Magnesium sulphate is regularly used in perioperative medicine. During and after general anesthesia, it enhances the effect of muscle relaxants because it reduces the liberation of acetylc...

PubMed Articles [7514 Associated PubMed Articles listed on BioPortfolio]

Reversal of residual neuromuscular block: complications associated with perioperative management of muscle relaxation.

The use of anticholinesterases to reverse residual neuromuscular block at the end of surgery became routine practice in the 1950s. These drugs could only be used when recovery from block was establish...

Neostigmine Administration after Spontaneous Recovery to a Train-of-Four Ratio of 0.9 to 1.0: A Randomized Controlled Trial of the Effect on Neuromuscular and Clinical Recovery.

When a muscle relaxant is administered to facilitate intubation, the benefits of anticholinesterase reversal must be balanced with potential risks. The aim of this double-blinded, randomized noninferi...

Effects of magnesium chloride on rocuronium-induced neuromuscular blockade and sugammadex reversal in an isolated rat phrenic nerve-hemidiaphragm preparation: An in-vitro study.

Magnesium potentiates the effects of nondepolarising muscle relaxants. However, few studies have used magnesium chloride (MgCl2). Sugammadex reverses neuromuscular block by steroidal nondepolarising m...

Improving Neuromuscular Monitoring and Reducing Residual Neuromuscular Blockade With E-Learning: Protocol for the Multicenter Interrupted Time Series INVERT Study.

Muscle relaxants facilitate endotracheal intubation under general anesthesia and improve surgical conditions. Residual neuromuscular blockade occurs when the patient is still partially paralyzed when ...

Comparison of postoperative coagulation profiles and outcome for sugammadex versus pyridostigmine in 992 living donors after living-donor hepatectomy.

Donor safety is the major concern in living donor liver transplantation, although hepatic resection may be associated with postoperative coagulopathy. Recently, the use of sugammadex has been graduall...

Medical and Biotech [MESH] Definitions

The intentional interruption of transmission at the NEUROMUSCULAR JUNCTION by external agents, usually neuromuscular blocking agents. It is distinguished from NERVE BLOCK in which nerve conduction (NEURAL CONDUCTION) is interrupted rather than neuromuscular transmission. Neuromuscular blockade is commonly used to produce MUSCLE RELAXATION as an adjunct to anesthesia during surgery and other medical procedures. It is also often used as an experimental manipulation in basic research. It is not strictly speaking anesthesia but is grouped here with anesthetic techniques. The failure of neuromuscular transmission as a result of pathological processes is not included here.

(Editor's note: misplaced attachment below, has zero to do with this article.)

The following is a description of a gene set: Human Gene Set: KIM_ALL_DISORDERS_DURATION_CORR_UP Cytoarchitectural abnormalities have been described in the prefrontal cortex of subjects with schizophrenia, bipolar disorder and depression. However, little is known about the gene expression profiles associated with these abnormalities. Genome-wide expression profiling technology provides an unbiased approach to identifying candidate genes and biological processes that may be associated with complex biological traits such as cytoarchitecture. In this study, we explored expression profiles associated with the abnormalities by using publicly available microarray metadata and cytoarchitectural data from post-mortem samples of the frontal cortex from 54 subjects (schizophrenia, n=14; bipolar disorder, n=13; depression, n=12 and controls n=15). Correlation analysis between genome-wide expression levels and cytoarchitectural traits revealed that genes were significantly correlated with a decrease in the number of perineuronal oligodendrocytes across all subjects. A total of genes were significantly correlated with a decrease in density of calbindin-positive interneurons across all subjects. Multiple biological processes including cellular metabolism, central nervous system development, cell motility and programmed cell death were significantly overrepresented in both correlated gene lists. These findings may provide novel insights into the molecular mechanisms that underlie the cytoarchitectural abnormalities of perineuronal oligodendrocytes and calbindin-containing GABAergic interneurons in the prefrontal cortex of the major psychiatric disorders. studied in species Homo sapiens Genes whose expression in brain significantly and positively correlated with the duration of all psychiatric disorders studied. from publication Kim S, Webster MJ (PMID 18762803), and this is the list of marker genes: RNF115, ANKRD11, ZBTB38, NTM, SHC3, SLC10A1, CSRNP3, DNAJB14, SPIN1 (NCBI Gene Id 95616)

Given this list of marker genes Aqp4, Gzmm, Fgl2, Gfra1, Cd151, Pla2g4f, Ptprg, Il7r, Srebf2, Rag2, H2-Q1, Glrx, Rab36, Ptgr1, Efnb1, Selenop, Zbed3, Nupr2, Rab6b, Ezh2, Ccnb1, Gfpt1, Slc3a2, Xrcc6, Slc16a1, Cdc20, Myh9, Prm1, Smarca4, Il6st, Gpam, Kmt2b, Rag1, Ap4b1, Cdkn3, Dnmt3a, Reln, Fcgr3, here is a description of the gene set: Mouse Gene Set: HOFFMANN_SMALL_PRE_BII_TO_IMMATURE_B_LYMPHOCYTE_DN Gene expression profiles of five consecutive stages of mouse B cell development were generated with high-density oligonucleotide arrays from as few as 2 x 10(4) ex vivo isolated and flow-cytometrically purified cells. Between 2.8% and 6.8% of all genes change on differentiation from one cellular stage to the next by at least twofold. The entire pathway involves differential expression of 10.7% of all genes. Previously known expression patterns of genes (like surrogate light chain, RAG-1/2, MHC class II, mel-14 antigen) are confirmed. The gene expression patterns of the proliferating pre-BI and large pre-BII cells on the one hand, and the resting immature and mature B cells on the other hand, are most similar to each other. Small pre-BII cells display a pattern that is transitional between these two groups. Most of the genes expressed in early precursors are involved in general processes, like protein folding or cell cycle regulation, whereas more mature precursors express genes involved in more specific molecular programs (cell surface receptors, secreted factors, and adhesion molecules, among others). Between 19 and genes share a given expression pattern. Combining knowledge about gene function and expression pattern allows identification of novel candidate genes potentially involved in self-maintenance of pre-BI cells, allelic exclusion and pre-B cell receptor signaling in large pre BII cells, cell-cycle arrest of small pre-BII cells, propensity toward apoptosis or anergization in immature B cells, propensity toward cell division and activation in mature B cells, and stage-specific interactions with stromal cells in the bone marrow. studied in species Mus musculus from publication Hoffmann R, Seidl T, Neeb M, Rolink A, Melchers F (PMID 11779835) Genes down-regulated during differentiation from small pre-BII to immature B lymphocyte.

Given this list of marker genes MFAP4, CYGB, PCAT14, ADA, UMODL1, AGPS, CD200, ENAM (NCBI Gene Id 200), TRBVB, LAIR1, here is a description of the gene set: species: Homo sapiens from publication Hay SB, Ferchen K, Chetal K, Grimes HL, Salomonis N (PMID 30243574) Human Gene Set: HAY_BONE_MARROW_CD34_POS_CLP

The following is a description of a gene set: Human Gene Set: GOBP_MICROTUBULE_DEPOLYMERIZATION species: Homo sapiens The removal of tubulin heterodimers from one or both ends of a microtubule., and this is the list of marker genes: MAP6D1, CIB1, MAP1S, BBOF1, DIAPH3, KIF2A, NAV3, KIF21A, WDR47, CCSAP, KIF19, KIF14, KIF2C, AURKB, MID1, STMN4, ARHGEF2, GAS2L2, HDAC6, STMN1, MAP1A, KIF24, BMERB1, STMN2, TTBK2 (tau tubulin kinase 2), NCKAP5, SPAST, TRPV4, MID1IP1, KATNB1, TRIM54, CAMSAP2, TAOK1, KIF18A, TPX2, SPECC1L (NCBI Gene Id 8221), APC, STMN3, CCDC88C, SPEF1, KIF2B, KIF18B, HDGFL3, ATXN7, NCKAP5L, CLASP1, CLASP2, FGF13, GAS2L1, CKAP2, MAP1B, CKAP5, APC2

A cholinesterase inhibitor used in the treatment of myasthenia gravis and to reverse the effects of muscle relaxants such as gallamine and tubocurarine. Neostigmine, unlike PHYSOSTIGMINE, does not cross the blood-brain barrier.

The ratio of two odds. The exposure-odds ratio for case control data is the ratio of the odds in favor of exposure among cases to the odds in favor of exposure among noncases. The disease-odds ratio for a cohort or cross section is the ratio of the odds in favor of disease among the exposed to the odds in favor of disease among the unexposed. The prevalence-odds ratio refers to an odds ratio derived cross-sectionally from studies of prevalent cases.

The use of peripheral nerve stimulation to assess transmission at the NEUROMUSCULAR JUNCTION, especially in the response to anesthetics, such as the intensity of NEUROMUSCULAR BLOCKADE by NEUROMUSCULAR BLOCKING AGENTS.

Interruption of sympathetic pathways, by local injection of an anesthetic agent, at any of four levels: peripheral nerve block, sympathetic ganglion block, extradural block, and subarachnoid block.